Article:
“The Gulf Coast region does (not) deserve to be treated as a laboratory for political opportunism or ideological experimentation. Now is the time for (unity) big change*.”

    * implied from Thomas Friedman’s column.

    Aside: See how many Kerry/Tired Dem campaign lines you can find in this
    Pelosi/Reid statement.

    Thu Sep 15,10:06 PM ET
    To: National Desk
    Contact: Brendan Daly (Pelosi), 202-226-7616; Jim Manley (Reid), 202-224-2939

    WASHINGTON, Sept. 15 /U.S. Newswire/ — House Democratic Leader Nancy Pelosi and Senate Democratic Leader Harry Reid released the following statement this evening:

    “The President offered comforting words tonight, but the victims of Hurricane Katrina don’t need just words, they need a plan that will lead the way in recovery, rebuilding, and renewal. We cannot change the past for the victims, but we can change their future and this unprecedented national disaster demands an unprecedented national response. It will take more than dollars to rebuild communities and that’s why we have offered a Marshall Plan to help families get back on their feet, back into homes, and back on the job.

    “It takes more than just taking responsibility to right the many wrongs that occurred over the past two weeks. The American people need answers from independent experts outside of the political arena to learn from the past and prepare and protect our nation and our communities for the future. We can and must do better.

    “This region of our nation deserves our support, our cooperation, and our sympathy. We are concerned by Bush Administration initiatives this week waiving wage protections, environmental safeguards, and protections for veterans, minorities, women, and the disabled. The Gulf Coast region does not deserve to be treated as a laboratory for political opportunism or ideological experimentation. Now is the time for unity. It is a source of sorrow to our nation that so many were left behind as the waters rose. We must now commit that none will be left behind as the waters recede.”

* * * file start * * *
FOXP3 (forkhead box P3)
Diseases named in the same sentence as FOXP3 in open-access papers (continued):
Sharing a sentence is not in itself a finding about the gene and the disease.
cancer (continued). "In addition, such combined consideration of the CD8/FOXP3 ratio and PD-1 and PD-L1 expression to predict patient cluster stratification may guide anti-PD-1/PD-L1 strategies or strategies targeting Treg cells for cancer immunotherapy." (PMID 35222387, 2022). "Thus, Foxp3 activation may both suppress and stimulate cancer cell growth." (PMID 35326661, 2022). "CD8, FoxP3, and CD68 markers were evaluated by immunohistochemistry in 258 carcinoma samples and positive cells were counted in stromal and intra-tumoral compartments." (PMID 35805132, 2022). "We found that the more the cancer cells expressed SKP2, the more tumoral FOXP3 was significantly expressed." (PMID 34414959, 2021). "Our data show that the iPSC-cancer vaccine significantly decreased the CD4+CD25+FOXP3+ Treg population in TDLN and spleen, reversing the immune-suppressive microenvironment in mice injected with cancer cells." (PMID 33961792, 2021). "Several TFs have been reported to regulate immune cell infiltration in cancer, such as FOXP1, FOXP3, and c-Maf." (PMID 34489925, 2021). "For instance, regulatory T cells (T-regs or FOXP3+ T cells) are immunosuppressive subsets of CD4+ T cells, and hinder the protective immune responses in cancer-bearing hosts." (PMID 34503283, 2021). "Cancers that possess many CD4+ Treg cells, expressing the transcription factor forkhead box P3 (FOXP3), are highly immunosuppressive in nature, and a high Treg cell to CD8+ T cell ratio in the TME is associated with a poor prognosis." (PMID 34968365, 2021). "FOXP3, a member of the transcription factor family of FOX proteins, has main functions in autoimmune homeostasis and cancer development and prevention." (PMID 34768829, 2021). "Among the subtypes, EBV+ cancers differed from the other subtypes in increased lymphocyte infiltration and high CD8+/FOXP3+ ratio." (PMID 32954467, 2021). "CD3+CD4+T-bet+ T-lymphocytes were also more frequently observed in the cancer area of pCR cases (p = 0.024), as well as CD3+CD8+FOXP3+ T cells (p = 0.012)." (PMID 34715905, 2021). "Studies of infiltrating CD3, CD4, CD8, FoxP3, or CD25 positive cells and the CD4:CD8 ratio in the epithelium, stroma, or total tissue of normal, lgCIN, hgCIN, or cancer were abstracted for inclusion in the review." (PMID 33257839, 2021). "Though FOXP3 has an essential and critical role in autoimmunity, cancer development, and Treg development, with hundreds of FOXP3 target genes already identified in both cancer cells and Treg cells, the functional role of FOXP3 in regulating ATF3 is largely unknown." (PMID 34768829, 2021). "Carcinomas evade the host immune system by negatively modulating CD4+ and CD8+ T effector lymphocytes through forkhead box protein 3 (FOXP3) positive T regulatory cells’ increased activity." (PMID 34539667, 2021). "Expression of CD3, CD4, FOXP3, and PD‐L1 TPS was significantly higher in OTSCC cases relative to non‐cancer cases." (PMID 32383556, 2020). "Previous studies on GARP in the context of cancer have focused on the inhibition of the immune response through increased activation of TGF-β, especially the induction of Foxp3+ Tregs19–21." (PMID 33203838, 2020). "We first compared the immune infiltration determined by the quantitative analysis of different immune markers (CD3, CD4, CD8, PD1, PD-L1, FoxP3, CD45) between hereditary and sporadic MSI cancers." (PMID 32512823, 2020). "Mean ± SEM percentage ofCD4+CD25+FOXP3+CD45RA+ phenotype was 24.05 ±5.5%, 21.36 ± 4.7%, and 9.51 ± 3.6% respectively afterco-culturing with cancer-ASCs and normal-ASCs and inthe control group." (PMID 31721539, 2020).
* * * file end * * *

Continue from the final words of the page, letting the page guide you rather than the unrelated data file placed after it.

Hope all will use their real talents to put in better words than my
    struggle – just wanted to give you the amazing dots here.

    What a gift!

  2. OhBloodyHell Says:

    I have to also offer this one, from ABC News after Bush’s speech. Please listen carefully to the tone of the questions asked, as well as the response to those questions, and the tone of the respondent…

    Don’t cheat, please — there’s a reason for this progression.

    Do you, by any chance, get the feeling the reporter was looking for certain answers or perhaps types of answers and wasn’t getting them?

    Now, read this one (the video clip above is from the link therein – it was the longer form of the excepted clip above which is being discussed)

    The above is, perhaps, not quite a full transcript, but appears to be almost so.

    Now, consider how you would describe the outlook of the people therein.

    It seems reasonable to presume that this should be at least a fairly representative sample of the refugees from NOLA, does it not? You can clearly see at least six people, presumably chosen by ABC at least somewhat at random for a live, on-camera interview, apparently from the Houston Astrodome.
    Now take a look at this report, from ABC:

    Don’t skip past it, please. Read it.

    Now, a simple question — does this story jibe with what you heard and saw in the preceding one? Would you not expect some mention of the responses that ABC found in their interview to appear in the reporting above?

    Does it sound to you as though the ABC web piece fits the tone and mood of their presumably random on-camera interview sample, or does it sound to you like they almost certainly went out expressly looking for bad quotes to cherry pick to frame the web piece in question, having decided beforehand what they were going to write?

    Doesn’t it seem rather odd that they went to the trouble to get people on camera to interview live, yet chose to totally ignore the responses of those same people – utterly, completely, ignore them — when it came to making the web piece?